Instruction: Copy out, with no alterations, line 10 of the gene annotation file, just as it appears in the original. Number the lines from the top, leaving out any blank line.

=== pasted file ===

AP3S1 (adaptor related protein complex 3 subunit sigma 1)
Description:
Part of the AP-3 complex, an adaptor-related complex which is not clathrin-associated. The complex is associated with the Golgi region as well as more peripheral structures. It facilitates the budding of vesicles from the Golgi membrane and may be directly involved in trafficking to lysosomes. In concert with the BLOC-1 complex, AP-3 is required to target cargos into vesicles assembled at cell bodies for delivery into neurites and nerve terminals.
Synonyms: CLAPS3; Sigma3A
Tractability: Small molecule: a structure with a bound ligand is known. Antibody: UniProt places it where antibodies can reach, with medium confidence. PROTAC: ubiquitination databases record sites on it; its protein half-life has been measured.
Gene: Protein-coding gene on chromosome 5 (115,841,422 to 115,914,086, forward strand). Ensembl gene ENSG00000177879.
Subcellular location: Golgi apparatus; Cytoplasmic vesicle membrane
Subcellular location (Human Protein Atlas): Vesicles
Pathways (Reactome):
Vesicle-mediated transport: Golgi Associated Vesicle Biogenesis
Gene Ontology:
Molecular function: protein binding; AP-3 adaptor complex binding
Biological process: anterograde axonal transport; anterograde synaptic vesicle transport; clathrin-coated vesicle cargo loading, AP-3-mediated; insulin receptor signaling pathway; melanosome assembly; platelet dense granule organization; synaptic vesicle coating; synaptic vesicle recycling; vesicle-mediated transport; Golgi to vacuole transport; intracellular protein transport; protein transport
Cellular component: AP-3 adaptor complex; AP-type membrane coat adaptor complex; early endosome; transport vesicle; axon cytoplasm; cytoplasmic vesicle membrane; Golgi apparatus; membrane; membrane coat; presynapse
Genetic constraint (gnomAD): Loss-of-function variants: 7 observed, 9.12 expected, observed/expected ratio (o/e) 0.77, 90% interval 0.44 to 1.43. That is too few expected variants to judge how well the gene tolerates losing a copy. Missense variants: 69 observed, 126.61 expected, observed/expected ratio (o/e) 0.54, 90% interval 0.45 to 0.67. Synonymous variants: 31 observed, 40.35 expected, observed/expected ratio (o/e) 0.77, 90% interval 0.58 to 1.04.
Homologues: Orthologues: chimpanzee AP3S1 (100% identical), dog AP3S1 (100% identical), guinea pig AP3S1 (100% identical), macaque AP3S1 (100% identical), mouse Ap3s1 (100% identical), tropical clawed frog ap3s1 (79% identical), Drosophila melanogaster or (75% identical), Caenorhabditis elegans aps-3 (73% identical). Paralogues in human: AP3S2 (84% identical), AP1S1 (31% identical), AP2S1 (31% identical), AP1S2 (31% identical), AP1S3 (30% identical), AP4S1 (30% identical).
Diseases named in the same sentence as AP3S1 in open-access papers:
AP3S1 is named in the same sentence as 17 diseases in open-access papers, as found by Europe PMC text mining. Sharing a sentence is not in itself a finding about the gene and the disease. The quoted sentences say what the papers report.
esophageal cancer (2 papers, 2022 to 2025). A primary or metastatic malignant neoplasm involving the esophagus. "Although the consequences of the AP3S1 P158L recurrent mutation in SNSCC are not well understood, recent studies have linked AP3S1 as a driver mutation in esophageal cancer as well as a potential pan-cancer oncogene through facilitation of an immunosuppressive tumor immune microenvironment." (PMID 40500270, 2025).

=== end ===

Vesicle-mediated transport: Golgi Associated Vesicle Biogenesis